Coriander Vietnamese is an herb that we love or hate. And for those who love it, like me, growing up can be a challenge. It prefers cool spring and fall temperatures and a constant supply of humidity. If the weather gets hot for a few days, neglect watering or, God forbid, do not look at the plants properly, they will stop producing leaves and flowers directly. This is where Vietnamese Coriander comes in – it tastes similar to Coriander but is incredibly easy to grow!
Information about Vietnamese Coriander
Vietnamese Coriander (Persicaria ) belongs to the knotweed family and is also known as Vietnamese mint or Rau Ram. It is a delicate perennial that grows from late spring to early fall. The frost will succumb to the frost at some point, but you can bring the plants inside and place them on a sunny windowsill for the winter harvest.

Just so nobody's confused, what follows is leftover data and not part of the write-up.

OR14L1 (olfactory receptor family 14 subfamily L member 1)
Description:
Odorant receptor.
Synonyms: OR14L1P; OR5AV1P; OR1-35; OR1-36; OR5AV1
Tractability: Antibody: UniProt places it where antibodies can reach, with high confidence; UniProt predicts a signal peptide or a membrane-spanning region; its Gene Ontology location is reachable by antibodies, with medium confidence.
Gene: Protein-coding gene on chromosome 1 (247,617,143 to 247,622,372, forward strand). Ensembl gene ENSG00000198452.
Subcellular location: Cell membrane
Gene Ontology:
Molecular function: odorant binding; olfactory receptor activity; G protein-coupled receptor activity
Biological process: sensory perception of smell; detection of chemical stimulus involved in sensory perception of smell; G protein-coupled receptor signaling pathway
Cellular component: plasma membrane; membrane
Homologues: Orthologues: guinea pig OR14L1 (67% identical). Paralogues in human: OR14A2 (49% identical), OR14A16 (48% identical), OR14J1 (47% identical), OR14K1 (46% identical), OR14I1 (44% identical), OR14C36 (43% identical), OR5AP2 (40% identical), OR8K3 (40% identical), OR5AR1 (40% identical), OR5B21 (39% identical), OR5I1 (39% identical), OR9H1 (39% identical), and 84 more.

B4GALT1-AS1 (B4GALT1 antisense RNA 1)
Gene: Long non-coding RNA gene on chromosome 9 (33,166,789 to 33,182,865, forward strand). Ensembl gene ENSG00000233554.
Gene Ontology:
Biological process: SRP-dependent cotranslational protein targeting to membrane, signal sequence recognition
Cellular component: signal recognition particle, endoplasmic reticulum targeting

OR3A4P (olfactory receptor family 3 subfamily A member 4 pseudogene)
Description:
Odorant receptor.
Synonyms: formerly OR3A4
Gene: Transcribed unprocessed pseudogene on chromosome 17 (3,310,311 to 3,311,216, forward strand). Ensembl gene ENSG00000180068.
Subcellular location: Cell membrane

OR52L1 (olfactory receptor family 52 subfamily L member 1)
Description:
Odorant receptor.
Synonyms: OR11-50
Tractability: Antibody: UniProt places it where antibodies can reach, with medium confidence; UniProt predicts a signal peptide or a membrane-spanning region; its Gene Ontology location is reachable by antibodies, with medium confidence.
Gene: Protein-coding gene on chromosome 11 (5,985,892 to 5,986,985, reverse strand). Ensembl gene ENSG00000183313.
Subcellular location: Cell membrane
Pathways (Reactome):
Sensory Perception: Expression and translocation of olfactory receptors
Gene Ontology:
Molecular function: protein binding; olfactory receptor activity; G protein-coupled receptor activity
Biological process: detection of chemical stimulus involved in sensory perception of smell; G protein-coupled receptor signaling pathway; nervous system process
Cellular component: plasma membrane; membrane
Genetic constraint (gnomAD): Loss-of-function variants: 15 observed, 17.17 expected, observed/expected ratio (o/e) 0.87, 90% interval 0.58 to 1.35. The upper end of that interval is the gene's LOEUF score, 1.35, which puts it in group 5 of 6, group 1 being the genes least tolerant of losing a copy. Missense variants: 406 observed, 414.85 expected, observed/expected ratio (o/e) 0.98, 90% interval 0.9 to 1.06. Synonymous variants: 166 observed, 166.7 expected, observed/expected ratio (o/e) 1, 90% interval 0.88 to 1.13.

In shape and appearance, the foliage of this Asian favorite is very different from that of coriander. The pointed leaves are narrow with burgundy marks. It is usually purchased as a seedling and planted in a container, preferably a large pot, as it grows quickly. Give it full sun and not on the water! Also, avoid over-fertilization. Too much fertilizer creates a lot of growth, but less flavor.
Usages of Coriander Vietnamese
The leaves of these aromatic herbs are best used when fresh. Young leaves are tender and have more flavor. To promote fresh, dense growth, pinch the tip of each shoot when planting or regularly during harvest.
We love to cut the Coriander Vietnamese leaves into small strips and add them to fresh spring rolls, green salads, chicken and potato salads, Asian-inspired soups, noodles, and curries.